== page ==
Singapore and Vietnam Work Together to Boost Haemodialysis Care in North Vietnam

The Singapore International Foundation (SIF) partners with Hanoi Medical University (HMU) and Tan Tock Seng Hospital (TTSH) for the first time to enhance standards in haemodialysis care for over 5,000 kidney patients in the region.

Ms Chan Siew Mie (left, in white top), Singapore International Volunteer and Senior Nurse Manager from Tan Tock Seng Hospital, demonstrating permanent catheter dressing techniques to Vietnamese master trainers during the clinical training workshop.

On 21 January 2018, a classroom filled with over 30 haemodialysis caregivers from Hanoi, Vietnam and neighbouring provinces was abuzz with the cross-sharing of best practices in the field with their Singapore counterparts. This followed video demonstrations on current haemodialysis care procedures carried out by Singaporean medical staff. Topics include ‘Environmental Decontamination and Disinfection in a Dialysis Unit’ and ‘Management of Blood Spills’. They also witnessed ‘live’ clinical demonstrations by Singapore International Volunteers (SIV), comprising TTSH doctors and nurses specialised in Renal Medicine.

The demonstrations and exchanging of ideas kicked off the first clinical training workshop of the SIF’s Haemodialysis Care Project in North Vietnam. It aims to help meet increasing needs in haemodialysis care for over 5,000 patients with kidney illnesses in the region. The project will enable both sides to collaborate through a training-of-trainers approach. Over the next two-and-a-half years, Vietnamese participants, including a core group of master trainers, will also undergo various training workshops, leadership engagement sessions, and a study visit to Singapore.

“We, nurses working in the haemodialysis field, sincerely thank the SIF and Singapore International Volunteers from Tan Tock Seng Hospital for training us. It has only been two days but the experience and skills that they have shared have been highly valuable. The enthusiasm and dedication that they have shown motivate us to study and work harder. In my opinion, they are not only our lecturers, but also our friends and colleagues,” said Nguyen Bang Tung, master trainer and Head Nurse, Renal Department, Bach Mai Hospital.

Ms Ooi Swee Ling (right), Singapore International Volunteer and Assistant Nurse Clinician, Renal Medicine, Tan Tock Seng Hospital, sharing her medical expertise with Vietnamese healthcare practitioners during a training workshop to ensure the delivery of safe healthcare services to kidney patients.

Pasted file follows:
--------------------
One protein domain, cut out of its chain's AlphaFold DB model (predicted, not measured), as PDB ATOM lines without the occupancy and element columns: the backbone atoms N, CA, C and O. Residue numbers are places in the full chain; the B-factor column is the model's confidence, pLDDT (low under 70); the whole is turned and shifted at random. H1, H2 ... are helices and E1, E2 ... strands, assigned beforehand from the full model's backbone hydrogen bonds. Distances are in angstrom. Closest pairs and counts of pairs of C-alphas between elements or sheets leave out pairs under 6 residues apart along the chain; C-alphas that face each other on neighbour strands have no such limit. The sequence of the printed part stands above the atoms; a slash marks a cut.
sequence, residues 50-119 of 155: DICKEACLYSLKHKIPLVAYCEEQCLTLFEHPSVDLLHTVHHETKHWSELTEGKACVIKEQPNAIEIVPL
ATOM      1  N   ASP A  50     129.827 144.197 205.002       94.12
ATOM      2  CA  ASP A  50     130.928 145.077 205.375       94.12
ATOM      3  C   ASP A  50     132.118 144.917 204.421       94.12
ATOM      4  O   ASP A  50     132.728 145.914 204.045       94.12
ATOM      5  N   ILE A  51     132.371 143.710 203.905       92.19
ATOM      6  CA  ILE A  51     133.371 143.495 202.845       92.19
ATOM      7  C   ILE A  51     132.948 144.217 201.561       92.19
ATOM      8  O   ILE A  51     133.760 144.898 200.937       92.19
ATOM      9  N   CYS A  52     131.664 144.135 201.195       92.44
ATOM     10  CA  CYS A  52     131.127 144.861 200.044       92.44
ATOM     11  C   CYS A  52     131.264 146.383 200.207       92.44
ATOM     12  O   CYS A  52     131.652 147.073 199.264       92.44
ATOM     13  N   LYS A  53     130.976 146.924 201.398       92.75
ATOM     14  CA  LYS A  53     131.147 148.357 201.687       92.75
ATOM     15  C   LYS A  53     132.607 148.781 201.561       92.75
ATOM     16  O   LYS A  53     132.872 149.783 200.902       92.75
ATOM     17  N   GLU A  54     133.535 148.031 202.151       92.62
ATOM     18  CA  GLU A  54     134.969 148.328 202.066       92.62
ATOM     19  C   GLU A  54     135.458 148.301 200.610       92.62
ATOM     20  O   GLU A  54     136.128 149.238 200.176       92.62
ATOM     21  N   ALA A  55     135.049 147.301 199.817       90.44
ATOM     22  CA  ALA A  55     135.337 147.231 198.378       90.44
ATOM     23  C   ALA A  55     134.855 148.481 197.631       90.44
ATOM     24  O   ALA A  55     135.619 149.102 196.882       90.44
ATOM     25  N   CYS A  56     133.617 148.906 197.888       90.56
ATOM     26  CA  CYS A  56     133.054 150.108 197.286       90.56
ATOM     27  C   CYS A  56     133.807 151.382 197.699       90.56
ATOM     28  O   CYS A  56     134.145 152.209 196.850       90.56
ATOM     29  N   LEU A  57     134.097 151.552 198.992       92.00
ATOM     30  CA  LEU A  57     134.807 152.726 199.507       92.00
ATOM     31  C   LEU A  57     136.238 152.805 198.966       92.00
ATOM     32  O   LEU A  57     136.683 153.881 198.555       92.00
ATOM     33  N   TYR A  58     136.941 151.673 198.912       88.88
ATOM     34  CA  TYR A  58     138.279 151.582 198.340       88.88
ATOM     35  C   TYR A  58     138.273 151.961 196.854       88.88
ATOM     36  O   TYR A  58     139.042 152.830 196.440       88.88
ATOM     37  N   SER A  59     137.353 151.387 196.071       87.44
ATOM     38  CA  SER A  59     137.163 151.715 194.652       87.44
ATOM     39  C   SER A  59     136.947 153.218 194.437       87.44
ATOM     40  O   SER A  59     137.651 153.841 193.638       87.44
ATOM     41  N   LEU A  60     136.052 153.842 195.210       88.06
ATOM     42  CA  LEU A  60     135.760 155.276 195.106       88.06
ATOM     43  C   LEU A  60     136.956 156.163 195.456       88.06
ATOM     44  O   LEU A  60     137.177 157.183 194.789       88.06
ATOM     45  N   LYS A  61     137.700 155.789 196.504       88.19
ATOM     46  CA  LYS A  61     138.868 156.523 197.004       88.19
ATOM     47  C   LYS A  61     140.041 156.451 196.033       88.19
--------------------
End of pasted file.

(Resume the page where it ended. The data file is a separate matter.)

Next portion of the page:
At the launch ceremony, guest-of-honour Associate Professor Nguyen Duc Hinh, President of HMU, shared that the University aspires to seize opportunities for cross-cultural exchanges and learnings with other countries. He said: “Singapore is a developed country with an advanced healthcare training and service system. We hope that our collaboration with the SIF and TTSH will support the development of medical human resources in the field of haemodialysis and improve the standards of healthcare in Vietnam. We look forward to strengthening our partnership with Singaporean partners in the coming years.”

Other notable guests included Singapore’s Ambassador to Vietnam, Catherine Wong; Ambassador Ong Keng Yong, Chairman of the SIF; and Associate Professor Ha Phan Hai An, Director, International Cooperation, HMU and Head, Kidney Diseases and Dialysis Department, Viet Duc Hospital. Prof An, who will lead the Vietnamese trainees throughout the project, shared that: “For Vietnam, Singapore is an example that we are working hard to emulate. Singapore is an Asian country with similar backgrounds but we need to ask ourselves, why is it so well-developed? As Vietnam strives for development, perhaps we can learn from Singapore who also went through a difficult time but found ways to rise up. This [project] is a learning model for us.”

Since 1994, the SIF’s programmes seek to connect Singaporean and Vietnamese peoples to collaborate for positive change. The Haemodialysis Care Project is part of the SIF’s efforts to contribute to positive and sustainable development in Asia. This is in support of the Sustainable Development Goals (SDG), specifically SDG 3 (Good Health & Well-Being) and SDG 17 which centres on the value of global partnerships and cooperation.


Associate Professor Ha Phan Hai An (standing), Head of International Cooperation, Hanoi Medical University and Director of Kidney Diseases and Dialysis Department, Viet Duc Hospital, giving introductory remarks at the first training workshop of the Haemodialysis Care Project.
Vietnamese master trainers, comprising doctors, nurses and technicians, gaining new knowledge and insights in haemodialysis care from Singapore International Volunteers at the first training workshop of the two and a half-year project.
Chairman of the Singapore International Foundation (SIF) Ambassador Ong Keng Yong (left) exchanges a handshake with guest-of-honour Associate Professor Nguyen Duc Hinh, President of Hanoi Medical University (right) at the launch of the Haemodialysis Care Project in Hanoi, Vietnam. The project is a collaboration between Singaporean and Vietnamese healthcare professionals, aimed at improving the overall quality of haemodialysis care in North Vietnam.
Singapore and Vietnam VIPs take a commemorative shot with representatives of the Singapore International Foundation, Singapore International Volunteers from Tan Tock Seng Hospital and Hanoi Medical University at the Haemodialysis Care Project launch in Hanoi, Vietnam.
Singapore International Volunteers, doctors and nurses from Tan Tock Seng Hospital, take a commemorative shot with their Vietnamese counterparts, master trainers who will be equipped with enhanced knowledge and skills in haemodialysis care over the next two and a half years of the project.


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